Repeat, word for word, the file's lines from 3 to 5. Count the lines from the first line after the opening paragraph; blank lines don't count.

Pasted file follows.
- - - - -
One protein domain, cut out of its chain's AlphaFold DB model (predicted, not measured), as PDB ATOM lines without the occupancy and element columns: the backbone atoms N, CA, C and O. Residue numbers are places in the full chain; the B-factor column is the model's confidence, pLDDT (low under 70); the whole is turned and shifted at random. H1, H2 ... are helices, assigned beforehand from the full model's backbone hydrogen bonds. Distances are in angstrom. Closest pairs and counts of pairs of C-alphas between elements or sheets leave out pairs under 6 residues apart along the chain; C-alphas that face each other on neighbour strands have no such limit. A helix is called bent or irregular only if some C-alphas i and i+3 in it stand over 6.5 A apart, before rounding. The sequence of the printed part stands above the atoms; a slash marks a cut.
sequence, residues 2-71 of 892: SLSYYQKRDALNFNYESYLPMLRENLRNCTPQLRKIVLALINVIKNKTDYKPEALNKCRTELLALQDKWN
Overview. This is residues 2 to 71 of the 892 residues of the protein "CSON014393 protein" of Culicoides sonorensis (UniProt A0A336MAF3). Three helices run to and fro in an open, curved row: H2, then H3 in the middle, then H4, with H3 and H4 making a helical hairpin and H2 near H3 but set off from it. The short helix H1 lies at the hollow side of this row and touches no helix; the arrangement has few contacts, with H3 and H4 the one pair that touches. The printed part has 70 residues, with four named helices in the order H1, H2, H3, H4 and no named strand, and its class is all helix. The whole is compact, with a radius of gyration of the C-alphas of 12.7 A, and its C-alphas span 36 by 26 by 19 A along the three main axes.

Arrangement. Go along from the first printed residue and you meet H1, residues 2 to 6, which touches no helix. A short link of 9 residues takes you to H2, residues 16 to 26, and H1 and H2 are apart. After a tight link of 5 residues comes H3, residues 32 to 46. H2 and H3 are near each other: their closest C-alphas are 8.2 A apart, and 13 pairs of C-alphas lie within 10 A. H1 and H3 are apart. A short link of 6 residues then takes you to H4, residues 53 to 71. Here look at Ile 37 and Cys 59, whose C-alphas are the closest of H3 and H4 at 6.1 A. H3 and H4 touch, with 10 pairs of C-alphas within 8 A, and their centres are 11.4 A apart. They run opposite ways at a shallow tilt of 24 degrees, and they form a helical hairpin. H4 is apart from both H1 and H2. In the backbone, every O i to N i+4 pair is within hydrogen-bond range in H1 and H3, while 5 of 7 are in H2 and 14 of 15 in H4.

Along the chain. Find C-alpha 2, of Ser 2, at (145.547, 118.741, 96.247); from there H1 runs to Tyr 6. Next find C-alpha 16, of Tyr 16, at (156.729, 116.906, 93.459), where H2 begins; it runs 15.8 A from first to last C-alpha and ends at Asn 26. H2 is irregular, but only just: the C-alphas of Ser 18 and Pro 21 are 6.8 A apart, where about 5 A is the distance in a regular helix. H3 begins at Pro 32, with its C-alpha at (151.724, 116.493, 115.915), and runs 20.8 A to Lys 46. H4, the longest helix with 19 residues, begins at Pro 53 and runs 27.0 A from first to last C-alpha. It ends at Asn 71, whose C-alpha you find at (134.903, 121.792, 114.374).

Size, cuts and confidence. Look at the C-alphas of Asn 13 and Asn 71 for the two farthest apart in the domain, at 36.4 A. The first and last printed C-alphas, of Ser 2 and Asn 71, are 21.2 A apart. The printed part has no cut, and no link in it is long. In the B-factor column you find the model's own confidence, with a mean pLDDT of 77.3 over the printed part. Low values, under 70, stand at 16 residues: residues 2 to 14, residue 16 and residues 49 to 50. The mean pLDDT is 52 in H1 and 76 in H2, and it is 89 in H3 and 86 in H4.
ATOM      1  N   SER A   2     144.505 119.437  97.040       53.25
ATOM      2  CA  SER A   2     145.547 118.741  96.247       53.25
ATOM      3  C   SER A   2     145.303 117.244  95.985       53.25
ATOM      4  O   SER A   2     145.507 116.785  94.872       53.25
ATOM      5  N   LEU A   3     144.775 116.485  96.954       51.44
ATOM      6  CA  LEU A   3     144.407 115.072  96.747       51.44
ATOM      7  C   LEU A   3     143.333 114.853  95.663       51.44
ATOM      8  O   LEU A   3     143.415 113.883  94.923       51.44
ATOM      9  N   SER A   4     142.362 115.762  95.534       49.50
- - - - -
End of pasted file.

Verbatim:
Arrangement. Go along from the first printed residue and you meet H1, residues 2 to 6, which touches no helix. A short link of 9 residues takes you to H2, residues 16 to 26, and H1 and H2 are apart. After a tight link of 5 residues comes H3, residues 32 to 46. H2 and H3 are near each other: their closest C-alphas are 8.2 A apart, and 13 pairs of C-alphas lie within 10 A. H1 and H3 are apart. A short link of 6 residues then takes you to H4, residues 53 to 71. Here look at Ile 37 and Cys 59, whose C-alphas are the closest of H3 and H4 at 6.1 A. H3 and H4 touch, with 10 pairs of C-alphas within 8 A, and their centres are 11.4 A apart. They run opposite ways at a shallow tilt of 24 degrees, and they form a helical hairpin. H4 is apart from both H1 and H2. In the backbone, every O i to N i+4 pair is within hydrogen-bond range in H1 and H3, while 5 of 7 are in H2 and 14 of 15 in H4.

Along the chain. Find C-alpha 2, of Ser 2, at (145.547, 118.741, 96.247); from there H1 runs to Tyr 6. Next find C-alpha 16, of Tyr 16, at (156.729, 116.906, 93.459), where H2 begins; it runs 15.8 A from first to last C-alpha and ends at Asn 26. H2 is irregular, but only just: the C-alphas of Ser 18 and Pro 21 are 6.8 A apart, where about 5 A is the distance in a regular helix. H3 begins at Pro 32, with its C-alpha at (151.724, 116.493, 115.915), and runs 20.8 A to Lys 46. H4, the longest helix with 19 residues, begins at Pro 53 and runs 27.0 A from first to last C-alpha. It ends at Asn 71, whose C-alpha you find at (134.903, 121.792, 114.374).

Size, cuts and confidence. Look at the C-alphas of Asn 13 and Asn 71 for the two farthest apart in the domain, at 36.4 A. The first and last printed C-alphas, of Ser 2 and Asn 71, are 21.2 A apart. The printed part has no cut, and no link in it is long. In the B-factor column you find the model's own confidence, with a mean pLDDT of 77.3 over the printed part. Low values, under 70, stand at 16 residues: residues 2 to 14, residue 16 and residues 49 to 50. The mean pLDDT is 52 in H1 and 76 in H2, and it is 89 in H3 and 86 in H4.